With Google Cloud Functions we're going to take a look at the Session Transport:

{ "defaults": { "transport": "session" }

Up until now all of our examples were using the built-in Cookie Store:

{session: {secret: 'grant'}}

Note that we're now specifying a store key as well:

{session: {secret: 'grant', store: require('./store')}}

This will instruct Grant to use an external Session Store implementation in place of the built-in Cookie Store one:

var request = require('request-compose').client var path = process.env.FIREBASE_PATH
var auth = process.env.FIREBASE_AUTH module.exports = { get: async (sid) => { var {body} = await request({ method: 'GET', url: `${path}/${sid}.json`, qs: {auth}, }) return body }, set: async (sid, json) => { await request({ method: 'PATCH', url: `${path}/${sid}.json`, qs: {auth}, json, }) }, remove: async (sid) => { await request({ method: 'DELETE', url: `${path}/${sid}.json`, qs: {auth}, }) },

This is an example implementation of using Firebase as external Session Store. The required methods to implement are get and set. All methods receive a Session ID, and the set method additionally receives an object that needs to be stored in the Session Store.

When Cookie Store is being used all of the data that Grant needs to persist in order to execute the OAuth flow will be stored in the Browser Cookie as Base64 encoded string. Although being signed those values can be read and potentially may leak private data.

The Cookie Store is still a valid option for certain cases, but you have to understand what values are going to be encoded there depending on the transport being used in Grant, and any potential Dynamic Overrides that you might be using.

With Session Transport specifying a callback route is optional. In case you have one, it will be used to redirect the user to another lambda to handle the response:

var Session = require('grant/lib/session')({ secret: 'grant', store: require('./store')
}) exports.handler = async (req, res) => { var session = Session(req) var {response} = (await session.get()).grant await session.remove() res.statusCode = 200 res.setHeader('content-type', 'application/json') res.end(JSON.stringify(response))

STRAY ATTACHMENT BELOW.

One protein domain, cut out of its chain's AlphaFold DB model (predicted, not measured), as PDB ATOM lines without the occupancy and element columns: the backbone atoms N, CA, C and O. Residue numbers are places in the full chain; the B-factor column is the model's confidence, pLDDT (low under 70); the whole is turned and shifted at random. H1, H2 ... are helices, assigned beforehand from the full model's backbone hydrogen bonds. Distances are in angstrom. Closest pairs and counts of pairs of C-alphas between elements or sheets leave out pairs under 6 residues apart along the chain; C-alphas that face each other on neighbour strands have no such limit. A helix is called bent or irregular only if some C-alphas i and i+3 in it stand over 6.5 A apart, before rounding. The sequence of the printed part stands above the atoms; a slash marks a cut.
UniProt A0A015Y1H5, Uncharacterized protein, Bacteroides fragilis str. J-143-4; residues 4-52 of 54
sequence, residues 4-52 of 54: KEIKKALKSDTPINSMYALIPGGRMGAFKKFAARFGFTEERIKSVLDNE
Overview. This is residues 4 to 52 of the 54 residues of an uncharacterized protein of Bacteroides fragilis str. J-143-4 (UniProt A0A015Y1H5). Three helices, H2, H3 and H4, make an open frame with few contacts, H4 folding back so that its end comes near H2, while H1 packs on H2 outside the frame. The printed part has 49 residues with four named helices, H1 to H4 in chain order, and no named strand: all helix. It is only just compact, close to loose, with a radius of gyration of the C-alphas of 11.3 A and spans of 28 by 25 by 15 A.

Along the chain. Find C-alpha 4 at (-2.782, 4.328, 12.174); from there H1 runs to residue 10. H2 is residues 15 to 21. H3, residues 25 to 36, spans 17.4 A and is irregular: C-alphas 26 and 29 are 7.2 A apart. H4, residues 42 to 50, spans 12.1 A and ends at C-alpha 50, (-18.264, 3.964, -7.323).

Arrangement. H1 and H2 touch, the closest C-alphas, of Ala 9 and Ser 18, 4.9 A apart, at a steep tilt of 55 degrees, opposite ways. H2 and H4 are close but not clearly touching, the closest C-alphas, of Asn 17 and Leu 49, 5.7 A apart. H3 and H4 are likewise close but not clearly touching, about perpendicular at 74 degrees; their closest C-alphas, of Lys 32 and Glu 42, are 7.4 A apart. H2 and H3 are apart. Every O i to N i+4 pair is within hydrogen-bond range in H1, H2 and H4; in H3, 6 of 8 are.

Unlike Querystring Transport the response data won't be encoded in the URL as querystring, and therefore it cannot leak private data.

Note that in this case we're accessing the internal session module directly:


The reason why is because Grant have nothing to do in the callback route. That's also the place where the session can be destroyed if needed.

Unlike AWS Lambda and Azure Function, the Grant handler for Google Cloud Function handles the HTTP redirects internally. The redirect variable is still being returned by the handler when Grant is going to perform an HTTP redirect, but its value is set to a boolean true instead.

Similar to AWS Lambda, the Google Cloud Function needs the full path prefix that includes your function name:

{ "defaults": { "origin": "https://[region]-[project]", "prefix": "/[lambda]/connect" }, "google": {}

Then we login by navigating to:


And the redirect URL of your OAuth App have to be set to:



Lastly, we're going to take a look at the Dynamic State Overrides using Vercel:

var grant = require('grant').vercel({ config: require('./config.json'), session: {secret: 'grant', store: require('../store')}
}) module.exports = async (req, res) => { if ('/connect/google' === req.url) { var state = {dynamic: {scope: ['openid']}} } else if ('/connect/twitter' === req.url) { var state = {dynamic: {key: 'CONSUMER_KEY', secret: 'CONSUMER_SECRET'}} } var {response, session} = await grant(req, res, state) if (response) { await session.remove() res.statusCode = 200 res.setHeader('content-type', 'application/json') res.end(JSON.stringify(response)) }

Configuration can be loaded dynamically and passed to the Grant handler as state object.

Dynamic State Overrides are useful alternative to the Dynamic HTTP Overrides, in cases when you want to configure Grant dynamically with potentially sensitive data that you don't want to send over HTTP.

Note, however, that any Dynamic Override configuration set on login is being stored in the session, so using external Session Store when overriding sensitive configuration is highly recommended.

Similar to the Google Cloud Function handler, the Grant handler for Vercel handles the HTTP redirects internally. The redirect variable is still being returned by the handler when Grant is going to perform an HTTP redirect, but its value is set to a boolean true instead.

Lastly, all Serverless Grant handlers also return the session instance, used to manage the state that Grant stores in the Cookie or Session Store.


With all of the Serverless Compute offerings out there we can have our API running in no time and pay for what we use only.

Using Grant on top of any of those Cloud Providers can give us Social Login to any OAuth Provider basically for free.

All Serverless handler examples can be found here: aws, azure, gcloud, vercel

Happy Coding!